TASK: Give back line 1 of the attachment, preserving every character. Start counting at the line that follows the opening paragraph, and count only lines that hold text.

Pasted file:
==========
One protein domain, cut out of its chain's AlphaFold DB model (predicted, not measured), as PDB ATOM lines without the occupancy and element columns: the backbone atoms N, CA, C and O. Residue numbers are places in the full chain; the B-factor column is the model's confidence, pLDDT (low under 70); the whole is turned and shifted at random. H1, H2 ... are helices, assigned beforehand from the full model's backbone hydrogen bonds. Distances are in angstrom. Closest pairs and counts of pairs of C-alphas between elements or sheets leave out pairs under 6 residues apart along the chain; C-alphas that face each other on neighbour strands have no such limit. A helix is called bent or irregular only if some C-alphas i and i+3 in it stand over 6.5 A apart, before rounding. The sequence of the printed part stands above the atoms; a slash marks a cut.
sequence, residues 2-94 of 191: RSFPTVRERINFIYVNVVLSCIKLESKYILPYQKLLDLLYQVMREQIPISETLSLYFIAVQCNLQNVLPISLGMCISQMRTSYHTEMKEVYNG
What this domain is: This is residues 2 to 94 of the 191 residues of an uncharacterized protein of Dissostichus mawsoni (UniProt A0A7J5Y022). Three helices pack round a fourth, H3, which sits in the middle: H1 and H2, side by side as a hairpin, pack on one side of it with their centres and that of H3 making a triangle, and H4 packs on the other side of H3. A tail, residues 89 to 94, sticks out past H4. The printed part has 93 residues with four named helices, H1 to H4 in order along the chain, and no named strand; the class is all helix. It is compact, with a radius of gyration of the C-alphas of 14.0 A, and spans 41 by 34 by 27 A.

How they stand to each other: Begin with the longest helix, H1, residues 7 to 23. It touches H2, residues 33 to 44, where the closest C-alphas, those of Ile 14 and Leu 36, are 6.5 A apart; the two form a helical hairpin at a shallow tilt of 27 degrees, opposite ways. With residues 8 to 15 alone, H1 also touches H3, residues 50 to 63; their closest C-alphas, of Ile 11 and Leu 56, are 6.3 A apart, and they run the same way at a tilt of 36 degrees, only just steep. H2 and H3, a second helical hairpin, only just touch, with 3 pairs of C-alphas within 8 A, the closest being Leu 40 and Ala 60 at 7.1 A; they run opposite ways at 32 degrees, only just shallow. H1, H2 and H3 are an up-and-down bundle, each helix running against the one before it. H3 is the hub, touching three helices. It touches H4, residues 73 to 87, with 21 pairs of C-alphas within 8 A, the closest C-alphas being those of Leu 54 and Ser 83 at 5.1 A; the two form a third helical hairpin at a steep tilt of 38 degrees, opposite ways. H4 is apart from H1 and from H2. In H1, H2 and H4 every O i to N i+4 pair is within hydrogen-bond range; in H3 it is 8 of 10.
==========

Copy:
sequence, residues 2-94 of 191: RSFPTVRERINFIYVNVVLSCIKLESKYILPYQKLLDLLYQVMREQIPISETLSLYFIAVQCNLQNVLPISLGMCISQMRTSYHTEMKEVYNG